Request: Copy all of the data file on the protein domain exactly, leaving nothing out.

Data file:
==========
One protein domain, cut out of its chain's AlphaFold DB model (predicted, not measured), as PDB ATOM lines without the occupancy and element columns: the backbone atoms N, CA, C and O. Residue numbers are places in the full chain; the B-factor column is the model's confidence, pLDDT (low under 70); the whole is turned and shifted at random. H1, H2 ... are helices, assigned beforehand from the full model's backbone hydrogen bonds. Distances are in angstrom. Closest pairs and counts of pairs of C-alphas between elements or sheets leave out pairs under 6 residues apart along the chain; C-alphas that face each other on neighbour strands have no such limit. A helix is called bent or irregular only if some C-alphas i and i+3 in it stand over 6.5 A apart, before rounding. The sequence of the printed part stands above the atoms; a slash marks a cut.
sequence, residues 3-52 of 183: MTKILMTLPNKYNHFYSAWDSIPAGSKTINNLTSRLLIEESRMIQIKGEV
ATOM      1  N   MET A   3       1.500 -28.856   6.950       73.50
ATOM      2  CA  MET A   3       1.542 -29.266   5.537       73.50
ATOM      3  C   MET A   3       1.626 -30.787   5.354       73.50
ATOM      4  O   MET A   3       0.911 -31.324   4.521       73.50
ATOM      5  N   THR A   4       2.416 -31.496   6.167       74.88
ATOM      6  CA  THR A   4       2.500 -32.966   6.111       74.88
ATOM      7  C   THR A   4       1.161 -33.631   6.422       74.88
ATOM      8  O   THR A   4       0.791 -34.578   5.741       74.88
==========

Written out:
One protein domain, cut out of its chain's AlphaFold DB model (predicted, not measured), as PDB ATOM lines without the occupancy and element columns: the backbone atoms N, CA, C and O. Residue numbers are places in the full chain; the B-factor column is the model's confidence, pLDDT (low under 70); the whole is turned and shifted at random. H1, H2 ... are helices, assigned beforehand from the full model's backbone hydrogen bonds. Distances are in angstrom. Closest pairs and counts of pairs of C-alphas between elements or sheets leave out pairs under 6 residues apart along the chain; C-alphas that face each other on neighbour strands have no such limit. A helix is called bent or irregular only if some C-alphas i and i+3 in it stand over 6.5 A apart, before rounding. The sequence of the printed part stands above the atoms; a slash marks a cut.
sequence, residues 3-52 of 183: MTKILMTLPNKYNHFYSAWDSIPAGSKTINNLTSRLLIEESRMIQIKGEV
ATOM      1  N   MET A   3       1.500 -28.856   6.950       73.50
ATOM      2  CA  MET A   3       1.542 -29.266   5.537       73.50
ATOM      3  C   MET A   3       1.626 -30.787   5.354       73.50
ATOM      4  O   MET A   3       0.911 -31.324   4.521       73.50
ATOM      5  N   THR A   4       2.416 -31.496   6.167       74.88
ATOM      6  CA  THR A   4       2.500 -32.966   6.111       74.88
ATOM      7  C   THR A   4       1.161 -33.631   6.422       74.88
ATOM      8  O   THR A   4       0.791 -34.578   5.741       74.88